In tackling a gruelling 1,500-miles Irish road trip, Iain Robertson proves not only the viability of Suzuki’s Baleno but also its eminent practicality as a most competent family car that also delivers a low carbon footprint.
Officially on sale in June 2016, the latest Baleno model from Suzuki will have a positive effect on car buyers, as has already been demonstrated to me with its cracking and sporty 1.0-litre Boosterjet version. Yet, it is the 1.2-litre (1,242cc) mild hybrid model (SHVC) that will set the market alight for the small volume car producer, as it meets current consumer demands squarely.
Given the opportunity to drive a bright red version of Suzuki’s new, Indian-built contender in the compact car class on the stunning roads of the west of Ireland, I was not going to squander it. The Wild Atlantic Way is receiving a lot of media attention at the moment, through BBC Radio Two and as a result of a tremendous promotional push by Visit Ireland, the tourism organisation in The Republic.
It is the longest, defined coastal route in the world, being over 2,500kms in length. Epitomised by its stylised ‘WAW’ signposts, as I have now discovered, it is not merely testing, both on the car and the driver, but it is also one of the most spectacularly scenic routes that I have ever driven. Driving on road surfaces that would defy the suspension engineers of many carmakers, complete with sudden camber changes, severe dips and exceedingly rough and poorly finished tarmac, I pity the classic car owners that feel encouraged to tackle this designated route, as it is little more than a car-wrecker!
Yet, despite the Baleno receiving a thorough drubbing, it seldom placed a wheel in the wrong place, continued to ride comfortably and also to grip prodigiously, even in very changeable weather conditions, when many other cars might bounce, jounce, slip and slide most undesirably. Despite sitting slightly lower than the standard car, partly as a means to encourage a better airflow beneath it, en-route to providing outstanding fuel economy figures (more of which in a moment), it never bottomed-out, regardless of the severity of the road imperfections.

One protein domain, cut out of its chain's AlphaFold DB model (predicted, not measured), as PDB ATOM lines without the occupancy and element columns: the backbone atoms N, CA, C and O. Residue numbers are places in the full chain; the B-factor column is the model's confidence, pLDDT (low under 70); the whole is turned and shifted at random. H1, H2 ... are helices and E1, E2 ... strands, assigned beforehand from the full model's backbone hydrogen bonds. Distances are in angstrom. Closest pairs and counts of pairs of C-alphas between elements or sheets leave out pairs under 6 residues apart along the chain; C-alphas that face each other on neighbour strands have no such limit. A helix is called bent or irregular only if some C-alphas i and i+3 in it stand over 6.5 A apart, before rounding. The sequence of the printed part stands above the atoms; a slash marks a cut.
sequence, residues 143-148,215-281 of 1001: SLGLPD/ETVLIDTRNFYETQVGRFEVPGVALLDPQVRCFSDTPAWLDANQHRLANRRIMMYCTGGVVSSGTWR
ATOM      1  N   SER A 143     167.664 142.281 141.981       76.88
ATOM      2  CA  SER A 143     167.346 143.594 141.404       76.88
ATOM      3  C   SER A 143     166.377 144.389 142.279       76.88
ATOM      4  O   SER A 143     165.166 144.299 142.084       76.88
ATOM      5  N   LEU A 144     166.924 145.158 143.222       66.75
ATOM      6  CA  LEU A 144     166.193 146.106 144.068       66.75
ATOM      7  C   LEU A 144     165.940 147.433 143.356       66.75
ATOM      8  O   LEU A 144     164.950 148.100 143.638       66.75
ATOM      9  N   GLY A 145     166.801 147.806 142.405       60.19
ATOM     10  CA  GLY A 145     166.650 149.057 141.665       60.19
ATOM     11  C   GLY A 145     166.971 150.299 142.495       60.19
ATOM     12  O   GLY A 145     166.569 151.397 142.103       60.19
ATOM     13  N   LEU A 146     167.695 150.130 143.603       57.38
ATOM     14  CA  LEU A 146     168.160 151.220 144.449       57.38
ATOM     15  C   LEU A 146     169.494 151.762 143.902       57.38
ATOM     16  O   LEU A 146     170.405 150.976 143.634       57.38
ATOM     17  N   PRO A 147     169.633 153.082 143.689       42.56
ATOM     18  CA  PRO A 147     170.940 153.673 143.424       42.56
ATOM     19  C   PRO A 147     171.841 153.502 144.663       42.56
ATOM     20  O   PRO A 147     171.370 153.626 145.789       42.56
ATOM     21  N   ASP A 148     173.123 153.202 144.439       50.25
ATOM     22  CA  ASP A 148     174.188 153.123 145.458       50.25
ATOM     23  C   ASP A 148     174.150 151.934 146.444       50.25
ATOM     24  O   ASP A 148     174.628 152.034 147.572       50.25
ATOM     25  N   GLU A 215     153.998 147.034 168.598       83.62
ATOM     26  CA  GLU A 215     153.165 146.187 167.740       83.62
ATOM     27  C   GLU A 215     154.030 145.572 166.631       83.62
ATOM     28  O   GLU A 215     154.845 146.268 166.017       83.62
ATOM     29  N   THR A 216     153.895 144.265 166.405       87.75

In addition, the car’s steering is not just fairly light to heft, in overall manoeuvrability terms, but it provides a sensible amount of feedback to the driver’s fingers, so that he is under no illusion about the intended direction dialled in. It is quick enough in reaction terms, to ensure that the driver seldom has to call on the car’s stability control, or the autonomous (self) braking that is also standard.
Powered by a 1.2-litre four-cylinder engine (as opposed to the 1.0-litre triple that is turbocharged and develops 110bhp), which features Suzuki’s Dual-Jet injection system, the SHVC model produces 88.5bhp. Naturally, its performance is going to fall short of that of the turbocharged version. Yet, installing an integrated starter-generator and placing a battery pack beneath the front seats has the effect of turning a potentially sluggish five-door car into a far from lagging front-runner.
Provided with an electric boost to its torque curve means that the driver is seldom having to seek a lower ratio for clambering up hills with ease, something that the Baleno does with some aplomb. It is not that there is any hardship attached to motivating the SHVC model through its five-speed manual gearbox but, rather, that you just do not need to and that pays dividends at the fuel pumps. The fact that the fuel tank only carries 8.1 gallons of two-star is not a demerit, when even hard driving results in 58mpg average returns. Many drivers should be able to exceed 65mpg with consummate ease.
One of the reasons that I have felt entirely happy with my little Skoda Citigo is that, despite its sub-1.0-litre engine capacity, when you hit the accelerator pedal, the engine still sounds like it is wanting to get up and go. It is the same for the Baleno. In fact, it is its overall willingness that makes it such a beguiling small car. That it returns even greater fuel economy than my Citigo makes it a compelling proposition at replacement time and, as you might be aware, I am enduring those throes at the moment and the Baleno looks like a most enduring option for me.